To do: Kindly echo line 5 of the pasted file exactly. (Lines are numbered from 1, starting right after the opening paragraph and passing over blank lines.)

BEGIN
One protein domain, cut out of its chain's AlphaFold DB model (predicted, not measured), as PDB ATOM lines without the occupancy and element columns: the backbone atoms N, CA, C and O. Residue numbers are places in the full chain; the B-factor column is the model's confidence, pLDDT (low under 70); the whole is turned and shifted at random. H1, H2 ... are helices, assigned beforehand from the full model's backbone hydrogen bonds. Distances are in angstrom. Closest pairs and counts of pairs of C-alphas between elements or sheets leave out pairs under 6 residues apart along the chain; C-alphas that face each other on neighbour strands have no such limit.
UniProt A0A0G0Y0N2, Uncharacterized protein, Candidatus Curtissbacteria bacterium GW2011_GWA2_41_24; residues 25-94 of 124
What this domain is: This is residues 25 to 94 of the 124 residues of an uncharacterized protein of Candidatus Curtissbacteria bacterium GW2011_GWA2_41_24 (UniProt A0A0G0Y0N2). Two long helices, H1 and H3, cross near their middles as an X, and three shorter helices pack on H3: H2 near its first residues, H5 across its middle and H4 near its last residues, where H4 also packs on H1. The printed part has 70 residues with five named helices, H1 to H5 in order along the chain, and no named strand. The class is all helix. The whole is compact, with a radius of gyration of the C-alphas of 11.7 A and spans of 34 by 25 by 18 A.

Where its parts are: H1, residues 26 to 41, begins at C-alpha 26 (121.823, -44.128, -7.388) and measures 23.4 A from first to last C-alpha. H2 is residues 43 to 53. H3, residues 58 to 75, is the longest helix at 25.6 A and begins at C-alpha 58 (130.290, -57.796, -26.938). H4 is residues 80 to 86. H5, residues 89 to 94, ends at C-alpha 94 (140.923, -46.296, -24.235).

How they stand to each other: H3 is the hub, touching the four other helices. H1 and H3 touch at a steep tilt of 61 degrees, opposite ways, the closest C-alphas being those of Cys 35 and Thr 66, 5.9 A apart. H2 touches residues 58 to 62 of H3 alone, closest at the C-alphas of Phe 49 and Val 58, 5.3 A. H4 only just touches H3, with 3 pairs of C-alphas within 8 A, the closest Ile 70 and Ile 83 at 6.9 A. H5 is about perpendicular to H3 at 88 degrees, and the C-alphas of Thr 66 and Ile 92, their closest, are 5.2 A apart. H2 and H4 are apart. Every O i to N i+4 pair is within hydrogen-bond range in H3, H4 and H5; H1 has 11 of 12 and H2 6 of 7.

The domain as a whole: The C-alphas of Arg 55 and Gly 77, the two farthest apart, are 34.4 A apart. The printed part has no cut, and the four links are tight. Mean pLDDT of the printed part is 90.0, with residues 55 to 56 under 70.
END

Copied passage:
The domain as a whole: The C-alphas of Arg 55 and Gly 77, the two farthest apart, are 34.4 A apart. The printed part has no cut, and the four links are tight. Mean pLDDT of the printed part is 90.0, with residues 55 to 56 under 70.